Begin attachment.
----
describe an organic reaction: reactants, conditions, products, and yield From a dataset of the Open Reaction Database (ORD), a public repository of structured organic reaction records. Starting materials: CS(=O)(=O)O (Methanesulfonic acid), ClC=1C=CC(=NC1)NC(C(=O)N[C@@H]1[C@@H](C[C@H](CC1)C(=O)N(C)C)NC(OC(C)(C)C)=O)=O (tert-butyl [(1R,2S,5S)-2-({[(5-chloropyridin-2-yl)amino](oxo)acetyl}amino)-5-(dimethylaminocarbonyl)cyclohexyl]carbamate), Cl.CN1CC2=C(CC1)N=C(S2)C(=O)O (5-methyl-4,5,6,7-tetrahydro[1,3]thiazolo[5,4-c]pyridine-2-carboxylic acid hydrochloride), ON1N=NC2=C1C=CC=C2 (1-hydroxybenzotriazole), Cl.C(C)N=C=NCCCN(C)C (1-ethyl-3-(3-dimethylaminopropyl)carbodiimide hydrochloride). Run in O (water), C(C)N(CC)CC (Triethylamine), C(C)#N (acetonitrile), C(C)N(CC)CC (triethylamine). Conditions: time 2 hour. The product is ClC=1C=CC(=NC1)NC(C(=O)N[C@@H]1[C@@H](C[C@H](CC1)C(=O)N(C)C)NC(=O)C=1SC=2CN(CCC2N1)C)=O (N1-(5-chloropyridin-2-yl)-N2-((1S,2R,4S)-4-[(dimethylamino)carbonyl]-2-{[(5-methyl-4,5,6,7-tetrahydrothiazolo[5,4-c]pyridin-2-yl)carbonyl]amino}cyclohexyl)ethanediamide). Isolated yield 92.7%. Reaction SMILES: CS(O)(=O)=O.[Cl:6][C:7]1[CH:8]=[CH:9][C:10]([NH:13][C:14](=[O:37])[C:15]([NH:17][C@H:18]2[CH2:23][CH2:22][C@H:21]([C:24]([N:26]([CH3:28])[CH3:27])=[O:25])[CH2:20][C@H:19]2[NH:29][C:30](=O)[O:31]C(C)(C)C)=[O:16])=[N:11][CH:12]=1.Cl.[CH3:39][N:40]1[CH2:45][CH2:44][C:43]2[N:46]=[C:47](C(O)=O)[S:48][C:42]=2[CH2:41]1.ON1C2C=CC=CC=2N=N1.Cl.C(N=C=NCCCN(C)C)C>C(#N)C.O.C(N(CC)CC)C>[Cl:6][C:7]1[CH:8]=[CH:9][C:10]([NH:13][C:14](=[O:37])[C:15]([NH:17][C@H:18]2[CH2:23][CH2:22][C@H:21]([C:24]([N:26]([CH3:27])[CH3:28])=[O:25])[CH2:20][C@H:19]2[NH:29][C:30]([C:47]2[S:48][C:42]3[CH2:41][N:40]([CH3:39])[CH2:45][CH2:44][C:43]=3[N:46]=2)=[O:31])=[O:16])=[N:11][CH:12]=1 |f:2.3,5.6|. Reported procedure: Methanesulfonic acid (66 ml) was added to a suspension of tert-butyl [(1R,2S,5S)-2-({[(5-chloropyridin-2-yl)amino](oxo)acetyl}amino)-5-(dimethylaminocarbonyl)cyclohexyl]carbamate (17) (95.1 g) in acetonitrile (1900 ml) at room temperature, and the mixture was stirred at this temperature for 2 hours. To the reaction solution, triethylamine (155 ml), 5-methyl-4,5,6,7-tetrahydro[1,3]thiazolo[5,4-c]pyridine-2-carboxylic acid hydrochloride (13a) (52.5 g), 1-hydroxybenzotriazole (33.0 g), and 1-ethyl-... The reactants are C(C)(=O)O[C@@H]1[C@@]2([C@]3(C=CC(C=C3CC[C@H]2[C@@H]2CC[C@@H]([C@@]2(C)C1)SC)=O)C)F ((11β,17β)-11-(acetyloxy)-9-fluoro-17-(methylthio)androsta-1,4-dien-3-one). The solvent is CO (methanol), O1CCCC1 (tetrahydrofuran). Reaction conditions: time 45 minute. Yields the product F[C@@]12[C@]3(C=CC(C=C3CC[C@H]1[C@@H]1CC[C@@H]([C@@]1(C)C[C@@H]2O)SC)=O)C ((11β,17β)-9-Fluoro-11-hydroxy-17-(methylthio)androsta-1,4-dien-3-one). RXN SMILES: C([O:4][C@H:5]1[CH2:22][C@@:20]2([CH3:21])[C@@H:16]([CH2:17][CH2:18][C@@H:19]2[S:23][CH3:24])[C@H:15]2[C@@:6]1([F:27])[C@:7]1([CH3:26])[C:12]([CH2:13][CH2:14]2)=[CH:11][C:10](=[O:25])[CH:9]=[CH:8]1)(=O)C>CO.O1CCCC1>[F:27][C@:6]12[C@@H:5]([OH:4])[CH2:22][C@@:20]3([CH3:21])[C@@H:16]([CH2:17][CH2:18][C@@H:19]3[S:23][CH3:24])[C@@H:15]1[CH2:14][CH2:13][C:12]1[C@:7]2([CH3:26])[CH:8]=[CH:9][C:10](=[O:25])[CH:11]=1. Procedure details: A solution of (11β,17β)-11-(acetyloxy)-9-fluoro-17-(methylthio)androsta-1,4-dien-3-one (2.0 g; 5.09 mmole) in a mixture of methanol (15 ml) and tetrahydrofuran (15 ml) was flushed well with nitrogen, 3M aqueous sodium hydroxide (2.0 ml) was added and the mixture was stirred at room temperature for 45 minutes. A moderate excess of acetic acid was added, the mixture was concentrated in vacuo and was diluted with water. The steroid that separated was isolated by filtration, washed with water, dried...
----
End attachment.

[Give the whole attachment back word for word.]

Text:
describe an organic reaction: reactants, conditions, products, and yield From a dataset of the Open Reaction Database (ORD), a public repository of structured organic reaction records. Starting materials: CS(=O)(=O)O (Methanesulfonic acid), ClC=1C=CC(=NC1)NC(C(=O)N[C@@H]1[C@@H](C[C@H](CC1)C(=O)N(C)C)NC(OC(C)(C)C)=O)=O (tert-butyl [(1R,2S,5S)-2-({[(5-chloropyridin-2-yl)amino](oxo)acetyl}amino)-5-(dimethylaminocarbonyl)cyclohexyl]carbamate), Cl.CN1CC2=C(CC1)N=C(S2)C(=O)O (5-methyl-4,5,6,7-tetrahydro[1,3]thiazolo[5,4-c]pyridine-2-carboxylic acid hydrochloride), ON1N=NC2=C1C=CC=C2 (1-hydroxybenzotriazole), Cl.C(C)N=C=NCCCN(C)C (1-ethyl-3-(3-dimethylaminopropyl)carbodiimide hydrochloride). Run in O (water), C(C)N(CC)CC (Triethylamine), C(C)#N (acetonitrile), C(C)N(CC)CC (triethylamine). Conditions: time 2 hour. The product is ClC=1C=CC(=NC1)NC(C(=O)N[C@@H]1[C@@H](C[C@H](CC1)C(=O)N(C)C)NC(=O)C=1SC=2CN(CCC2N1)C)=O (N1-(5-chloropyridin-2-yl)-N2-((1S,2R,4S)-4-[(dimethylamino)carbonyl]-2-{[(5-methyl-4,5,6,7-tetrahydrothiazolo[5,4-c]pyridin-2-yl)carbonyl]amino}cyclohexyl)ethanediamide). Isolated yield 92.7%. Reaction SMILES: CS(O)(=O)=O.[Cl:6][C:7]1[CH:8]=[CH:9][C:10]([NH:13][C:14](=[O:37])[C:15]([NH:17][C@H:18]2[CH2:23][CH2:22][C@H:21]([C:24]([N:26]([CH3:28])[CH3:27])=[O:25])[CH2:20][C@H:19]2[NH:29][C:30](=O)[O:31]C(C)(C)C)=[O:16])=[N:11][CH:12]=1.Cl.[CH3:39][N:40]1[CH2:45][CH2:44][C:43]2[N:46]=[C:47](C(O)=O)[S:48][C:42]=2[CH2:41]1.ON1C2C=CC=CC=2N=N1.Cl.C(N=C=NCCCN(C)C)C>C(#N)C.O.C(N(CC)CC)C>[Cl:6][C:7]1[CH:8]=[CH:9][C:10]([NH:13][C:14](=[O:37])[C:15]([NH:17][C@H:18]2[CH2:23][CH2:22][C@H:21]([C:24]([N:26]([CH3:27])[CH3:28])=[O:25])[CH2:20][C@H:19]2[NH:29][C:30]([C:47]2[S:48][C:42]3[CH2:41][N:40]([CH3:39])[CH2:45][CH2:44][C:43]=3[N:46]=2)=[O:31])=[O:16])=[N:11][CH:12]=1 |f:2.3,5.6|. Reported procedure: Methanesulfonic acid (66 ml) was added to a suspension of tert-butyl [(1R,2S,5S)-2-({[(5-chloropyridin-2-yl)amino](oxo)acetyl}amino)-5-(dimethylaminocarbonyl)cyclohexyl]carbamate (17) (95.1 g) in acetonitrile (1900 ml) at room temperature, and the mixture was stirred at this temperature for 2 hours. To the reaction solution, triethylamine (155 ml), 5-methyl-4,5,6,7-tetrahydro[1,3]thiazolo[5,4-c]pyridine-2-carboxylic acid hydrochloride (13a) (52.5 g), 1-hydroxybenzotriazole (33.0 g), and 1-ethyl-... The reactants are C(C)(=O)O[C@@H]1[C@@]2([C@]3(C=CC(C=C3CC[C@H]2[C@@H]2CC[C@@H]([C@@]2(C)C1)SC)=O)C)F ((11β,17β)-11-(acetyloxy)-9-fluoro-17-(methylthio)androsta-1,4-dien-3-one). The solvent is CO (methanol), O1CCCC1 (tetrahydrofuran). Reaction conditions: time 45 minute. Yields the product F[C@@]12[C@]3(C=CC(C=C3CC[C@H]1[C@@H]1CC[C@@H]([C@@]1(C)C[C@@H]2O)SC)=O)C ((11β,17β)-9-Fluoro-11-hydroxy-17-(methylthio)androsta-1,4-dien-3-one). RXN SMILES: C([O:4][C@H:5]1[CH2:22][C@@:20]2([CH3:21])[C@@H:16]([CH2:17][CH2:18][C@@H:19]2[S:23][CH3:24])[C@H:15]2[C@@:6]1([F:27])[C@:7]1([CH3:26])[C:12]([CH2:13][CH2:14]2)=[CH:11][C:10](=[O:25])[CH:9]=[CH:8]1)(=O)C>CO.O1CCCC1>[F:27][C@:6]12[C@@H:5]([OH:4])[CH2:22][C@@:20]3([CH3:21])[C@@H:16]([CH2:17][CH2:18][C@@H:19]3[S:23][CH3:24])[C@@H:15]1[CH2:14][CH2:13][C:12]1[C@:7]2([CH3:26])[CH:8]=[CH:9][C:10](=[O:25])[CH:11]=1. Procedure details: A solution of (11β,17β)-11-(acetyloxy)-9-fluoro-17-(methylthio)androsta-1,4-dien-3-one (2.0 g; 5.09 mmole) in a mixture of methanol (15 ml) and tetrahydrofuran (15 ml) was flushed well with nitrogen, 3M aqueous sodium hydroxide (2.0 ml) was added and the mixture was stirred at room temperature for 45 minutes. A moderate excess of acetic acid was added, the mixture was concentrated in vacuo and was diluted with water. The steroid that separated was isolated by filtration, washed with water, dried...